“Anger:  The Change” (Part 3 of 4)
        “I've always had an anger problem. How do I change?”

That’s a great question, one that merits our careful consideration. The topic of “change” is the primary issue for this Part 3 in our series on Anger Management. In Part 1 we explored the high cost of anger, and we found that our inner Anger Beast is indeed a high-priced passenger to maintain in our travels along the Anger Highway of life. The price tag is extremely high in terms of the impact of anger upon physical, emotional, and relationship health. In Part 2 we examined the issue of choice and concluded that anger is indeed a personal choice. If we have no choice, then positive change is extremely limited. However, since we do have a choice to make, we are certainly capable of significant change. Choice provides the potential for change, and choice allows us to begin and complete the anger management process. 

Reviewing the Anger Process
The first key step toward change is the development of new beliefs about the cause of anger and the choice we possess. As described in Part 2, the events around us (what people say and do or what circumstances may occur) do NOT automatically and directly make us angry. Instead, we get angry when we choose to assign specific meanings, primarily a sense of “unfairness,” to those events. For example, an event occurs and my brain processes the raw data obtained through my five senses. The processing of that data leads me to form a conclusion about the event. That conclusion (or the meaning I assign to the event) is actually what causes my resulting emotion. This understanding of emotions could be thought of as the “A-B-C” approach in which “A” represents the event, “B” represents the meaning my brain assigns to the event, and “C” represents the specific emotion I experience as a result of the “B” action. It’s the “B” (and NOT the “A”) that determines my emotion.
To use the “button” analogy that we explored in a prior article, we understand that other people and circumstances do not have the power to “push our anger button.” Oh, the button can be pushed, but there’s only one person on Planet Earth who has the power to push my anger button—and that’s me! I’m the only one who can push my button, and you’re the only one who can push your button.  Thankfully, I can learn not to push my anger button by changing my underlying beliefs (the “B” part of the “A-B-C Model”). My accurate understanding of button-pushing places me in control; I’m the one who decides whether or not to push the anger button. That’s more “good news” for me!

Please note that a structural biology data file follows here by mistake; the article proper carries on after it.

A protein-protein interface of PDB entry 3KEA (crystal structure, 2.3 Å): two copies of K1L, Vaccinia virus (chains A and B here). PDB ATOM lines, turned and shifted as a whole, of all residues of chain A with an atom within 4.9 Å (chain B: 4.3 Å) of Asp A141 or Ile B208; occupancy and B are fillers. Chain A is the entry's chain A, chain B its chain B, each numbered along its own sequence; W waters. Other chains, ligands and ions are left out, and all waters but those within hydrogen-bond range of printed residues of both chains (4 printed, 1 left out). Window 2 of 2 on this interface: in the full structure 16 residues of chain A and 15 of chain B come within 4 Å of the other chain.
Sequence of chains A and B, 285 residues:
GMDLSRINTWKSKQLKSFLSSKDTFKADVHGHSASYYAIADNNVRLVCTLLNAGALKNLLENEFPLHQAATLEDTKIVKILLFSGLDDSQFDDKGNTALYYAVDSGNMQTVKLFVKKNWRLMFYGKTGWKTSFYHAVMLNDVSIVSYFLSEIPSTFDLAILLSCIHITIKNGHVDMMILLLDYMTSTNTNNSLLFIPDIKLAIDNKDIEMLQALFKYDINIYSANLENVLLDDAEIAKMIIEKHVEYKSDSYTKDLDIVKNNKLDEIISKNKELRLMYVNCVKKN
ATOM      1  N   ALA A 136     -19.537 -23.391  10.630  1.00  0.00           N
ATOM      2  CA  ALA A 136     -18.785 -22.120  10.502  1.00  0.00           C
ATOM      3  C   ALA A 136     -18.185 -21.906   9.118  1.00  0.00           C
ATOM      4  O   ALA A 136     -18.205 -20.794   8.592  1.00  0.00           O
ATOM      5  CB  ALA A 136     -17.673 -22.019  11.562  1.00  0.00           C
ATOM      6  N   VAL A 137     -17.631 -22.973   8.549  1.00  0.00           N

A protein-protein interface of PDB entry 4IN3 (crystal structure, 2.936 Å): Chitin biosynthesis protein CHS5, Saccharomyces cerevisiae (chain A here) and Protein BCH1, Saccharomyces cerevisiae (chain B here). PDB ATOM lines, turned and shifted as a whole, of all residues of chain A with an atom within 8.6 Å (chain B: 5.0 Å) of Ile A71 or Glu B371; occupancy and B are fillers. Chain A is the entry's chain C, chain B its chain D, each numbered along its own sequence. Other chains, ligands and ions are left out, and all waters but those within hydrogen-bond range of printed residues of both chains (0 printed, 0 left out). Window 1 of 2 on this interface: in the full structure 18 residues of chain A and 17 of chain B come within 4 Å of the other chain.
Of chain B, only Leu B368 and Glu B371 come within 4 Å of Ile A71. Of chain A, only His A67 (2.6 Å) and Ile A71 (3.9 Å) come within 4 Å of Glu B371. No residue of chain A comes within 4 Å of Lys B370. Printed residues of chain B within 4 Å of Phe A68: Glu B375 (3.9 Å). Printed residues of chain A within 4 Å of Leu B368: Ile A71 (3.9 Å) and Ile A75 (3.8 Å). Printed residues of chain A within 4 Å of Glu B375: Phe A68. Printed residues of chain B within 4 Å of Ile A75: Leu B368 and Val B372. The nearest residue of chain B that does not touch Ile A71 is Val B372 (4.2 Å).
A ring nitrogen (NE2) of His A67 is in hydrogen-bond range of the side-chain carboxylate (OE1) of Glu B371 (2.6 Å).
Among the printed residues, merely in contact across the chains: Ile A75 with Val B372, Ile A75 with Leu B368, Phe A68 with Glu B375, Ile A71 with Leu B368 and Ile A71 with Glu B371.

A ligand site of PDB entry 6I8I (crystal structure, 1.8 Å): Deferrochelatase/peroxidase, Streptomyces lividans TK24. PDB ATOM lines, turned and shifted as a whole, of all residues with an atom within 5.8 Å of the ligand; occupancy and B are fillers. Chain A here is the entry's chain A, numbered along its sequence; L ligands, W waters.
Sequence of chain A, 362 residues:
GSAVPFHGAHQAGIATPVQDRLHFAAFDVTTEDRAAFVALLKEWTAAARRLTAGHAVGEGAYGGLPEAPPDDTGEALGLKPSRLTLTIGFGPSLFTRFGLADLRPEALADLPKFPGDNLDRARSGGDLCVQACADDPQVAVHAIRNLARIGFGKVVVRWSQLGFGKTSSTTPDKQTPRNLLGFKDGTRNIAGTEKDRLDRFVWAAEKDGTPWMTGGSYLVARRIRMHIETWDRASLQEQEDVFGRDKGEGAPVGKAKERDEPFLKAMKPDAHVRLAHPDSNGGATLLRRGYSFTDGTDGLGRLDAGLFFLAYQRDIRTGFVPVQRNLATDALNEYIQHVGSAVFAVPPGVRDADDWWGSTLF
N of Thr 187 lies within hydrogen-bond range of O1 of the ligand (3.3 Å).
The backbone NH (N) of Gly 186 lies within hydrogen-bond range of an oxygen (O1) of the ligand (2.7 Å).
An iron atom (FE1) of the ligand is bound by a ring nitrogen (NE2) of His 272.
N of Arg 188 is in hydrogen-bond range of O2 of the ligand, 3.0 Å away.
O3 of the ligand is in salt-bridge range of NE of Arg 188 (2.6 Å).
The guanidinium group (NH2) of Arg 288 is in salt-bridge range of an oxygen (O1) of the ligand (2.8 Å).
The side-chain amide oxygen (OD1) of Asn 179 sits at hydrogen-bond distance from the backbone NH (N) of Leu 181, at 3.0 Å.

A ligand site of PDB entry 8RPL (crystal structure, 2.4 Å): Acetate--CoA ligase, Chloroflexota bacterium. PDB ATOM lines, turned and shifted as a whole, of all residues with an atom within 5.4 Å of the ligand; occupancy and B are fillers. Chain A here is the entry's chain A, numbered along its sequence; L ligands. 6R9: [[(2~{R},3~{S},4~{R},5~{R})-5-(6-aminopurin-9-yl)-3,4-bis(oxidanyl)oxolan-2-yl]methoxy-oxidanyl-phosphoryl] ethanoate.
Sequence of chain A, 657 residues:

Having reviewed the “A-B-C” process, let’s use the model to explore the key area that is vital to changing and improving our anger management, that is, the revision of our self-talk.

Revising our Self-talk

The term “self-talk” refers to the messages we say to ourselves or how we talk to ourselves as we process information. Suppose that you make a comment to me about my behavior or my appearance. And suppose that my first inner self-talk is, “That’s so unfair! How dare you say that to me!” The initial meaning (“B”) I chose to assign to the event (the “A”, that is, your comment) focused on unfairness.  If I accept that self-talk as the truth, it becomes my inner reality—the “B” that will cause me to feel angry toward you. What made me angry? Not your comment itself, but rather my assignment of unfairness. Thus, I made myself angry. That’s how the “A-B-C” model works. My self-talk determines what type of emotion I will experience in reference to an event.
However, I didn’t have to assign that particular meaning of “unfairness.” My first interpretation could have been that you were teasing me in a joking, good-natured fashion. Had that been the “B” I chose, then my emotional reaction would have been some type of joy, and I may have laughed with you about myself. Or, I could have thought “unfairness” initially but chose to keep it tentative until I had time think it through or until I could get more information. I could ask you to explain the comment to me in terms of what you meant. That new information could help me to assign a new meaning to your comment. In other words, I change the initial “B” to a new “B” and, as a result, I don’t feel angry because another emotion would replace any anger I’m already feeling.
The key question centers in self-talk:  “How else could I think about an event? What else could it mean? Maybe it’s not as unfair as I initially thought.” Any change I am able to make in regard to the assigned meaning will bring about a change in my emotional reaction. The “C” (the emotion) always changes when the “B” (the meaning) is changed. So, we need to become very skilled at doing our “A-B-C’s.”
The revision of our self-talk also involves change in regard to certain negative tendencies most of us have developed over a number of years. These tendencies unfortunately have promoted the creation of unnecessary anger.  Since effective anger management requires healthy thinking, let’s explore briefly three such tendencies and consider possible solutions.
(1)  The “Jumping-to-Conclusions” Tendency . . .


Most of us tend to jump-to-conclusions about what a situation means or what a person’s intention is. We become very skilled at quickly imputing a negative intention to another person’s behavior. Like some of the hot-headed cowboys in the Old West we’re “too quick on the trigger,” and in our hastiness to react we verbally shoot someone who is not a “bad guy” at all. To our chagrin we find out that some cowboys wearing black hats are the “good guys.” We will get in a lot less trouble by slowing things down, postponing conclusions, and checking things out before firing our Colt-45 mouths. We inquire about intentions simply by asking the person, “what was your intention in saying or doing that?” The new information we gain could lead to a very different interpretation and a correspondingly different emotion. This clarification of intentionality works much better than the risky pattern of jumping-to-conclusions.